The lockdown of a major part of Glasgow to make way for Cop26 is under way – leaving business owners fearing the worst.
Large swathes of Finnieston are now shut for more than three weeks.
And drivers who use the Clydeside Expressway – which connects the west to the city centre – face major delays and diversions as it closed last night until November 15 to ensure the safety and security of the site.
About 120 world leaders and thousands of other delegates and VIPs are due to attend the landmark climate change conference, which starts at the Scottish Event Campus next Sunday.
But traders fear that the heightened security, traffic restrictions and threat of large-scale violent demonstrations will discourage people from coming into the city and spending money.
More than 9000 residents and businesses in Finnieston, Anderston and Yorkhill, the areas closest to the climate conference location, have already been sent letters by Glasgow City Council telling them they will be affected by road closures, parking restrictions and security measures.
Nightclub supremo Donald MacLeod, who is also a concert promoter, said: “I’m a big supporter of Glasgow and I am usually behind all initiatives but I am finding it hard to become engaged and welcome Cop26 – and I’m not alone. Not when the streets are closed off and you can’t get anywhere.
“We want it to be a success but we don’t see any legacy from this. Where are the capital investment projects that usually accompany such an event?
“There’s also no guarantee of any financial spin-off for businesses.” Police Scotland will operate one of Britain’s biggest security operations during the two-week event.
Visitors including US President Joe Biden, French President Emmanuel Macron and the Queen will attend events at the SEC, which includes the Hydro and the SECC.
A cordon has been placed around the River Clyde complex called the Blue Zone, which will come under the control of the United Nations for the duration of the conference.
MacLeod, who owns Glasgow’s Garage and Cathouse nightclubs, added: “Unlike the Commonwealth Games, I can see no benefit to the city. It is great that such an event has come to Glasgow. But I don’t think we are ready for it.
“Many people I speak to are living in fear of demonstrators running out into the middle of the road when they are driving and the disruption that will be caused. The life has already been taken out of the city with lockdown restrictions and I don’t see how that is going to be taken back.”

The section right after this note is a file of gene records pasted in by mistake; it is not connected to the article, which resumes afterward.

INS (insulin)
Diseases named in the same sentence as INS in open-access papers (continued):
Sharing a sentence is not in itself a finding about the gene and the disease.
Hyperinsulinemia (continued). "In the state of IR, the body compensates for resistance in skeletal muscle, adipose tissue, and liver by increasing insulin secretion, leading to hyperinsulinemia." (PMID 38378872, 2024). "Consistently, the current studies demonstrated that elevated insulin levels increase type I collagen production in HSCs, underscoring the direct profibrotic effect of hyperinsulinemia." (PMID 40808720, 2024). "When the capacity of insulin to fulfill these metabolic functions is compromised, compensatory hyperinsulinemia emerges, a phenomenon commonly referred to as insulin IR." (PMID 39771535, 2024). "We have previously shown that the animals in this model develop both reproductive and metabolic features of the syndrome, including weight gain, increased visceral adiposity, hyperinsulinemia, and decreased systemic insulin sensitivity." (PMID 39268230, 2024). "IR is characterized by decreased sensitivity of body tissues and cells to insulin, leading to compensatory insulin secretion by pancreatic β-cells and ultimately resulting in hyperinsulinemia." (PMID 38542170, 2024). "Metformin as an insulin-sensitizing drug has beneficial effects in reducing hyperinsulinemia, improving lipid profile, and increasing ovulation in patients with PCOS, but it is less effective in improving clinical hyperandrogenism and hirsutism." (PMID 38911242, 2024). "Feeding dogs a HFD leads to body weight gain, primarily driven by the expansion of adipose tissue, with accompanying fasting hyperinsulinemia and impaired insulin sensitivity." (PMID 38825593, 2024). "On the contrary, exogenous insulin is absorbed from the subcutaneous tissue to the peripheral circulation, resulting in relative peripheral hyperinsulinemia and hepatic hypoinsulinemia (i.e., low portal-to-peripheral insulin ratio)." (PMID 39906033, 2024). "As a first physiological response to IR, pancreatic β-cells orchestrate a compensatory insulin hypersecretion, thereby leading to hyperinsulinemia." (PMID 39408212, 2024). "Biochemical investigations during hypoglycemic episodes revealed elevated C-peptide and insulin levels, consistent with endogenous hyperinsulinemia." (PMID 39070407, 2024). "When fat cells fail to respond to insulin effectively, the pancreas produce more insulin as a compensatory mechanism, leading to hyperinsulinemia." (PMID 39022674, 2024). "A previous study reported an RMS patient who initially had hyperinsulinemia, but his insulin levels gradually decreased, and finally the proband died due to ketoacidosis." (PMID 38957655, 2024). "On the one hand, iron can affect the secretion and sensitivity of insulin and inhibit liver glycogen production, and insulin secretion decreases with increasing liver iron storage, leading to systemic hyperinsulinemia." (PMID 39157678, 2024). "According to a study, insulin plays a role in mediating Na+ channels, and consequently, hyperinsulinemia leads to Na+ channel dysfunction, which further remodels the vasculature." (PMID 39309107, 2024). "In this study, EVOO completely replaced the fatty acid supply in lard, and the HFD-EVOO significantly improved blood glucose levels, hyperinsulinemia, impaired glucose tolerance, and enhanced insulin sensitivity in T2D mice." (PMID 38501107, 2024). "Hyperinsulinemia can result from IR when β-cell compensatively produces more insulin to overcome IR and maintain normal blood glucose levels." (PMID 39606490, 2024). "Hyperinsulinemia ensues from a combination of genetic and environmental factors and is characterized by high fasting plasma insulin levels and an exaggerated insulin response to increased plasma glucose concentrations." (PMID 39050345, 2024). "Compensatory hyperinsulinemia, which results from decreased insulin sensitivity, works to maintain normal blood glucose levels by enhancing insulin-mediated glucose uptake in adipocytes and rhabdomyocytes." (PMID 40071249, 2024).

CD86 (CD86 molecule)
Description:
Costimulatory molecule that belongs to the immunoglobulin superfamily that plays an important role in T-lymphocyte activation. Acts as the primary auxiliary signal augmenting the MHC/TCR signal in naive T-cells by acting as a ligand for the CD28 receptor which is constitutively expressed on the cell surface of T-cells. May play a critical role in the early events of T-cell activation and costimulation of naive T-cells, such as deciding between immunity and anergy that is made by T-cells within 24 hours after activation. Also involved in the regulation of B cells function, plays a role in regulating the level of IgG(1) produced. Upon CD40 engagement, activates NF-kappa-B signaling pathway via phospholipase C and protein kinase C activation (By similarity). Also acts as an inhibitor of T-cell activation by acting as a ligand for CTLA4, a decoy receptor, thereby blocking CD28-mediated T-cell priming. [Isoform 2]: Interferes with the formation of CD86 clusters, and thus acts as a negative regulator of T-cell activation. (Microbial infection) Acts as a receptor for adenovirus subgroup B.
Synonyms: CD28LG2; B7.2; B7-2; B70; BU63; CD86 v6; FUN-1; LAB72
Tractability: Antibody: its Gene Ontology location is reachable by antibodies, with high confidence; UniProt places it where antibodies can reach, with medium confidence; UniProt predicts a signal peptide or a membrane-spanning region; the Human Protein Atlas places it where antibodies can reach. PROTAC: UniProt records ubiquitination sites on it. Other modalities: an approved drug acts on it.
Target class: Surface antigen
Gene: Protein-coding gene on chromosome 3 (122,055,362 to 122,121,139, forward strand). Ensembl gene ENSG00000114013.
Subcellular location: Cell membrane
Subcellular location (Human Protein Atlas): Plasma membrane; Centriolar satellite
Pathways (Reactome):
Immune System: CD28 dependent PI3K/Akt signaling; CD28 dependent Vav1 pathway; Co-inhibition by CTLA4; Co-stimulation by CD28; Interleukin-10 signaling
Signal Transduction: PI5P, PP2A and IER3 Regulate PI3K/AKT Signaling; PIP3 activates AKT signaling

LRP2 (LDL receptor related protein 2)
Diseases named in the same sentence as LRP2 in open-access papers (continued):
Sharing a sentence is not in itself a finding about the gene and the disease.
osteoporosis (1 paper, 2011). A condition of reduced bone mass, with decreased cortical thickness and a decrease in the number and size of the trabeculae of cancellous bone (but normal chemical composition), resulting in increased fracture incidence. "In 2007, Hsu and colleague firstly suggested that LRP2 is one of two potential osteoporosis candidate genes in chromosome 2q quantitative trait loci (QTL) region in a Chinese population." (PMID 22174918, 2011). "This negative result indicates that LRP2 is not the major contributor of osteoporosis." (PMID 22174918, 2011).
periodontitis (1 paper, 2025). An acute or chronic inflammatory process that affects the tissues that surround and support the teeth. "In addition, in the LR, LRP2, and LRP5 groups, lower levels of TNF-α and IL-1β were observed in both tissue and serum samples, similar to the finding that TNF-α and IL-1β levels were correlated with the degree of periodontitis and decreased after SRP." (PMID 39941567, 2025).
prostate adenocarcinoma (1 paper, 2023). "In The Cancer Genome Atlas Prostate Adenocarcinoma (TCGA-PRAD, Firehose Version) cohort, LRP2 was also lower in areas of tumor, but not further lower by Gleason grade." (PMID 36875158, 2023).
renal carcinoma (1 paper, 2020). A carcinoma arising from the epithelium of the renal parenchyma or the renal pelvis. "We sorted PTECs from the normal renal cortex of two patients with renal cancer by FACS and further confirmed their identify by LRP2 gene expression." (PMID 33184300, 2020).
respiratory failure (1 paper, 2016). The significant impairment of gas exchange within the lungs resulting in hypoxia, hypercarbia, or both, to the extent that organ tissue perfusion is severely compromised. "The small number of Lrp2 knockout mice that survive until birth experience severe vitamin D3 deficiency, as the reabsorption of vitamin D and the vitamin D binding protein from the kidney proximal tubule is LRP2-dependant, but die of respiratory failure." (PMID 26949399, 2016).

Glasgow City Council refuse collectors and school staff have balloted to take strike action during the conference, which traders fear will add to the disruption and deter shoppers.
MacLeod doubts nightclubs, including his own, will see any benefit.
He added: “I don’t think many delegates will be coming out to party at night. They have a job to do and that is why they are over here in the first place.”
But the head of Glasgow Chamber of Commerce insisted the climate conference would be a massive boost for the city and provide future business opportunities.
Chief executive Stuart Patrick said: “Inevitably, due to the sheer size of the event, there will be disruption to citizens and businesses in and around Glasgow and the city will function slightly differently.
“However, we are working with the city council and the Scottish and UK governments to ensure disruption is kept to a minimum. We would encourage those in and around Glasgow to continue to visit the city centre and experience the buzz first-hand as it plays host to the biggest global event in our city’s history.”
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Police say about 10,000 officers will be on duty each day for the event. They will be supported by colleagues from forces in England, Wales and Northern Ireland.
Deputy Chief Constable Will Kerr said: “Police Scotland is ready and well prepared to deliver this operation, which will involve one of the biggest mobilisations of police the UK has seen.
“With around 120 world leaders and heads of state attending, along with thousands of delegates and those who wish to protest, the scale of the security operation cannot be overstated.
“It is a huge challenge but one we are ready to deal with.”